Matt & Emmy in Antarctica & Easter Island travel blog

San Carlos Water

Memorial to Lt. Col. Jones at Darwin Hill

Emmy in Stanley - behind her is a sculpture made of whale...

Victoria Row in Stanley


We arrived this morning in Port Stanley, the capital of the Falkland Islands. Stanley is the only real town on the Falklands Islands, with a population of about 2,000. (There are an additional 500 people living scattered around the rest of the Falkland Islands in isolated farms or small settlements, plus about 2,000 British military personnel at the base near the Mt. Pleasant airport, about 30 miles from Stanley).

Stanley is the only significant port we will call at on the entire trip. The Endeavour was to spend the entire day in Stanley. There were various group tours offered, but Emmy and I had prearranged a private tour with Patrick Watts, a Falkland Islander, in his 4 Wheel Drive vehicle.

Patrick is a lifelong resident of the Falklands and fairly prominent in the islands because he ran the Falklands Island Broadcasting Service (the one and only radio station) from the mid-70s until just a few years ago. He was the manager, reporter, newscaster and news editor, all rolled into one. He became fairly well known internationally as well, as a result of the March 1982 Argentine invasion of the Falklands. Patrick was on the air during the hours immediately before the invasion, broadcasting updates from the governor as to the impending invasion to the Islanders, and when the Argentines took over the radio station, he was forced at gunpoint to broadcast their messages. He broadcast throughout the war and when it was over in June 1982, he was awarded the MBE by the Queen for his service. During our day with him, it became apparent that he knew practically every resident of the islands as well as their life story and the stories of all of their relatives.

Patrick picked us up at the dock. He gave us a brief driving tour of Stanley, which is a quaint small town perched above the port on a gentle hillside. The buildings are all brightly colored; it looks like any other small town in Britain or Ireland, despite being 8,000 miles away from the British Isles.

We then drove off into the "camp" or countryside (anything outside of Stanley). There is essentially one main road on East Falkland Island, paved in parts and gravel in most parts. We headed west, past the international airport which was built by the military after the 1982 conflict to accommodate the troops and to provide direct air service to England, which has never existed before. We saw a British Tornado fighter aircraft practicing maneuvers overhead. Before the 1982 conflict, about 30 Royal Marines were based here with no aircraft. Since the British defeated the Argentines, nearly 2000 service members, along with a squadron of aircraft and often naval vessels, are stationed here to deter a future attack.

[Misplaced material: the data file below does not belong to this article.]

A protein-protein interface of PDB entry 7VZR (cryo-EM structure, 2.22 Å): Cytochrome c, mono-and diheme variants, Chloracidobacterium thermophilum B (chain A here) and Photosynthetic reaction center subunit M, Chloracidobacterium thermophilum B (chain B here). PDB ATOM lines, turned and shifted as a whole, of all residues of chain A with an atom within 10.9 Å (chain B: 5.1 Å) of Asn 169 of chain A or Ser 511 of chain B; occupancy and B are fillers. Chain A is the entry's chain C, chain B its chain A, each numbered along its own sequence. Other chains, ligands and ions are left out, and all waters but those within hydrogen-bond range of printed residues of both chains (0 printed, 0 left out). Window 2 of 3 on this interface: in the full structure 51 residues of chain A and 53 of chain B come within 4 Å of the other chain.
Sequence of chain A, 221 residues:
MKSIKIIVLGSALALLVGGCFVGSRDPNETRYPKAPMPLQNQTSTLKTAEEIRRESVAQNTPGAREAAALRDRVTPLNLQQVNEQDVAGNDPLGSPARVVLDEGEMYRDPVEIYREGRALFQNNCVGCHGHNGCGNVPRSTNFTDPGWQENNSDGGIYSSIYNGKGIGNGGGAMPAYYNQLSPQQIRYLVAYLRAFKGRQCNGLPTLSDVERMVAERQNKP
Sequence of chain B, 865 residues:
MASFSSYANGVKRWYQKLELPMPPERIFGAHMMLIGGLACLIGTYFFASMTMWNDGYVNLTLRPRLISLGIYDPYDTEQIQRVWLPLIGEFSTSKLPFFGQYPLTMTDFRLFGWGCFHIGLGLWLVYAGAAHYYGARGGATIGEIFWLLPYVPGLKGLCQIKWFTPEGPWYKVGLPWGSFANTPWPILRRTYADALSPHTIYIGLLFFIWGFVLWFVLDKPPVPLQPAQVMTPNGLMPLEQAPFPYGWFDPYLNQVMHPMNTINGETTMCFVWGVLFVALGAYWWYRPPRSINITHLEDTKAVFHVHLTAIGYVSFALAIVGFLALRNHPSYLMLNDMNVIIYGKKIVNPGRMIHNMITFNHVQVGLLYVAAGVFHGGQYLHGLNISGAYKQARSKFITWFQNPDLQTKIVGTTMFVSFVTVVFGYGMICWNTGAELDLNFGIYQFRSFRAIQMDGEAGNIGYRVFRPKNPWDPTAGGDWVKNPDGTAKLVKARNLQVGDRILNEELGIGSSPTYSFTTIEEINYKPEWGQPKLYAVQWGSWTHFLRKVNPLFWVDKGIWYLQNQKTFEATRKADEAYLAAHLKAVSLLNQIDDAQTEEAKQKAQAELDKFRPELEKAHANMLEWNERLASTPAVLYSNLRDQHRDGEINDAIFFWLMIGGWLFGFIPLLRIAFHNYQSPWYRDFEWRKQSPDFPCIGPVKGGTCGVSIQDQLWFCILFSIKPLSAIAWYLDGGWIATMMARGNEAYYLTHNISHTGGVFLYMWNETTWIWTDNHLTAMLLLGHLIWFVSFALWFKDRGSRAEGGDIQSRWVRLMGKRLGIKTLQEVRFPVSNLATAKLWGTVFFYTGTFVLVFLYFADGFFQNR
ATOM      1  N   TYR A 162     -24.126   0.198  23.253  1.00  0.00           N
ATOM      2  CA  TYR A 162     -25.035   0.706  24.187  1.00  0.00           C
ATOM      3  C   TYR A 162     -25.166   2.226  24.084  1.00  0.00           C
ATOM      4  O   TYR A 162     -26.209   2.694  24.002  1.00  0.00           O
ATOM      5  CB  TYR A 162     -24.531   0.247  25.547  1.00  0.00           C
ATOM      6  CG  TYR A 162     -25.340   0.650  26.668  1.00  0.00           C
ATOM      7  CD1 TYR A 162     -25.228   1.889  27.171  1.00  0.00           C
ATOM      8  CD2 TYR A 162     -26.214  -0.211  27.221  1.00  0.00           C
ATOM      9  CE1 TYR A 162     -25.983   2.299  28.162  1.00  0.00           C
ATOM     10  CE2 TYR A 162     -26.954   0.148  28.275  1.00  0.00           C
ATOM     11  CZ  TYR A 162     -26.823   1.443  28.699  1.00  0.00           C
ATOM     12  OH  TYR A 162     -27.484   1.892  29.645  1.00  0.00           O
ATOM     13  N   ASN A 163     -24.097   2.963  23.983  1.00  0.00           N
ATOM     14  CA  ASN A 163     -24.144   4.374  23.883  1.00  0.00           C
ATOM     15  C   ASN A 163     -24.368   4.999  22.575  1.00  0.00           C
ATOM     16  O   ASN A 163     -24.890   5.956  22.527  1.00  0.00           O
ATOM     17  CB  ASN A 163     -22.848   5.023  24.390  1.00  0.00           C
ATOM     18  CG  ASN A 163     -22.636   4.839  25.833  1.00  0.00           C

With Patrick, we drove across the island and visited several battle sites related to the 1982 conflict, including San Carlos (where the British re-invaded the islands and where they lost several ships) and the twin settlements of Darwin & Goose Green, where the first significant land battle of the war was fought by the 2nd Parachute Regiment, which attacked an Argentine force twice their size and won a significant victory, though at the cost of many of their troops including their commanding officer, Lt. Col. "H" Jones, who won Britain's highest military honor, the Victoria Cross. We had the bonus of arriving during sheep shearing time at Goose Green and got to watch the sheep shearers in action.

Patrick brought us back to Stanley at the end of the day, where we walked around a bit before depositing ourselves in the Victory Bar, one of Stanley's pubs. We had previously contacted via email a member of the local chapter of the Hash House Harriers (a running club Emmy belongs to), so we were met by 3 hashers including Gopher, the founder of the Falkland Islands Stanley Hash (FISH). The newly-founded FISH were doing a run that evening (Run #5 for them). They count among their members the Governor of the Island (Gopher is his private secretary) and about 25 others, which is 1% of the total population of the Islands! The Philly Hash would have to launch a significant membership drive to get their membership up to 1% of Philly's population!

After a couple of drinks and exchanges of stories with the local Hashers, we returned to the Endeavour and set sail for South Georgia. The next two days will be spent at sea as we head south and east from the Falklands. We're hoping that the internet connection stays good, but we've been warned that it might become flakier - we'll do the best we can to keep updating the site.



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